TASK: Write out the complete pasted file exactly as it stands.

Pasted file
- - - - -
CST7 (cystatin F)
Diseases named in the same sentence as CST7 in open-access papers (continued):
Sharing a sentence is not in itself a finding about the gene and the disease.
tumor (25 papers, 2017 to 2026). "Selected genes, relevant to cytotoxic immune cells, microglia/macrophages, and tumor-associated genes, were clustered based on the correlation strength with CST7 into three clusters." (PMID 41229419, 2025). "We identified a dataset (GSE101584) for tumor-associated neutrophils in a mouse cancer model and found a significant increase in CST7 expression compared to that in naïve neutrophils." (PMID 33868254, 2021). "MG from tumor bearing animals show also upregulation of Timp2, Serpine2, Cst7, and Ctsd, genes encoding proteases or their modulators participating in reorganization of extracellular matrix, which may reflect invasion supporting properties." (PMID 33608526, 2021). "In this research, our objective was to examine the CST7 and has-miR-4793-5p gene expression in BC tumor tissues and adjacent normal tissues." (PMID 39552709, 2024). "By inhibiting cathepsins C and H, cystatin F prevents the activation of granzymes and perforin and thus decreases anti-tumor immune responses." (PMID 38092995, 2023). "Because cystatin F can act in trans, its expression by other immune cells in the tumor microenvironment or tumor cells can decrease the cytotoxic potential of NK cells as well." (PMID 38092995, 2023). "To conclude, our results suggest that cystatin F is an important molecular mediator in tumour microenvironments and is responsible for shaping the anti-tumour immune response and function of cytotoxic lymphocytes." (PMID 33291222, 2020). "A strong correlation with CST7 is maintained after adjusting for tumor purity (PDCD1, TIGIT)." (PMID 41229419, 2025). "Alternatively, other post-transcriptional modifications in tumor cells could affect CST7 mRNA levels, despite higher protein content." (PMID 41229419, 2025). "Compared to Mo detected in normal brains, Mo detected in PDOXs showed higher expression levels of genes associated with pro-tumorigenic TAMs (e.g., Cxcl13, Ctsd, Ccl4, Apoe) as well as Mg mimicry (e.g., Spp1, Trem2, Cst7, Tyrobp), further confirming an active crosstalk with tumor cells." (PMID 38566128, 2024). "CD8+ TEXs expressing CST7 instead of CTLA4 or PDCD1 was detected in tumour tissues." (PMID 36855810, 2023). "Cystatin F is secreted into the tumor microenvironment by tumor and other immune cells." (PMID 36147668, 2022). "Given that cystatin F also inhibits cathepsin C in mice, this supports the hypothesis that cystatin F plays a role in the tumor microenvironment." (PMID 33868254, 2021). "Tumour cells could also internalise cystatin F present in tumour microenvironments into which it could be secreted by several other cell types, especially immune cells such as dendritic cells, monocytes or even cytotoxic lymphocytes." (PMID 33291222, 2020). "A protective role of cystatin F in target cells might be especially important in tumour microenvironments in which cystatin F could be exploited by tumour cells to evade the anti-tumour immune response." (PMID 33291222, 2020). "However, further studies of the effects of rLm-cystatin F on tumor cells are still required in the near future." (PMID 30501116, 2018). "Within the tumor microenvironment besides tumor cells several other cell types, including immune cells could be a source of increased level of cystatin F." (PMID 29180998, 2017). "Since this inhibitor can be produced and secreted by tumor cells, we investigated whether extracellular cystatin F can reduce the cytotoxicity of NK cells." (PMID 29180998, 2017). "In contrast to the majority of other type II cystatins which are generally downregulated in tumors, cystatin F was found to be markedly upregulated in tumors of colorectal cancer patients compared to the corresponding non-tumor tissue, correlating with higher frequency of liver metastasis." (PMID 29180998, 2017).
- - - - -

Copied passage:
CST7 (cystatin F)
Diseases named in the same sentence as CST7 in open-access papers (continued):
Sharing a sentence is not in itself a finding about the gene and the disease.
tumor (25 papers, 2017 to 2026). "Selected genes, relevant to cytotoxic immune cells, microglia/macrophages, and tumor-associated genes, were clustered based on the correlation strength with CST7 into three clusters." (PMID 41229419, 2025). "We identified a dataset (GSE101584) for tumor-associated neutrophils in a mouse cancer model and found a significant increase in CST7 expression compared to that in naïve neutrophils." (PMID 33868254, 2021). "MG from tumor bearing animals show also upregulation of Timp2, Serpine2, Cst7, and Ctsd, genes encoding proteases or their modulators participating in reorganization of extracellular matrix, which may reflect invasion supporting properties." (PMID 33608526, 2021). "In this research, our objective was to examine the CST7 and has-miR-4793-5p gene expression in BC tumor tissues and adjacent normal tissues." (PMID 39552709, 2024). "By inhibiting cathepsins C and H, cystatin F prevents the activation of granzymes and perforin and thus decreases anti-tumor immune responses." (PMID 38092995, 2023). "Because cystatin F can act in trans, its expression by other immune cells in the tumor microenvironment or tumor cells can decrease the cytotoxic potential of NK cells as well." (PMID 38092995, 2023). "To conclude, our results suggest that cystatin F is an important molecular mediator in tumour microenvironments and is responsible for shaping the anti-tumour immune response and function of cytotoxic lymphocytes." (PMID 33291222, 2020). "A strong correlation with CST7 is maintained after adjusting for tumor purity (PDCD1, TIGIT)." (PMID 41229419, 2025). "Alternatively, other post-transcriptional modifications in tumor cells could affect CST7 mRNA levels, despite higher protein content." (PMID 41229419, 2025). "Compared to Mo detected in normal brains, Mo detected in PDOXs showed higher expression levels of genes associated with pro-tumorigenic TAMs (e.g., Cxcl13, Ctsd, Ccl4, Apoe) as well as Mg mimicry (e.g., Spp1, Trem2, Cst7, Tyrobp), further confirming an active crosstalk with tumor cells." (PMID 38566128, 2024). "CD8+ TEXs expressing CST7 instead of CTLA4 or PDCD1 was detected in tumour tissues." (PMID 36855810, 2023). "Cystatin F is secreted into the tumor microenvironment by tumor and other immune cells." (PMID 36147668, 2022). "Given that cystatin F also inhibits cathepsin C in mice, this supports the hypothesis that cystatin F plays a role in the tumor microenvironment." (PMID 33868254, 2021). "Tumour cells could also internalise cystatin F present in tumour microenvironments into which it could be secreted by several other cell types, especially immune cells such as dendritic cells, monocytes or even cytotoxic lymphocytes." (PMID 33291222, 2020). "A protective role of cystatin F in target cells might be especially important in tumour microenvironments in which cystatin F could be exploited by tumour cells to evade the anti-tumour immune response." (PMID 33291222, 2020). "However, further studies of the effects of rLm-cystatin F on tumor cells are still required in the near future." (PMID 30501116, 2018). "Within the tumor microenvironment besides tumor cells several other cell types, including immune cells could be a source of increased level of cystatin F." (PMID 29180998, 2017). "Since this inhibitor can be produced and secreted by tumor cells, we investigated whether extracellular cystatin F can reduce the cytotoxicity of NK cells." (PMID 29180998, 2017). "In contrast to the majority of other type II cystatins which are generally downregulated in tumors, cystatin F was found to be markedly upregulated in tumors of colorectal cancer patients compared to the corresponding non-tumor tissue, correlating with higher frequency of liver metastasis." (PMID 29180998, 2017).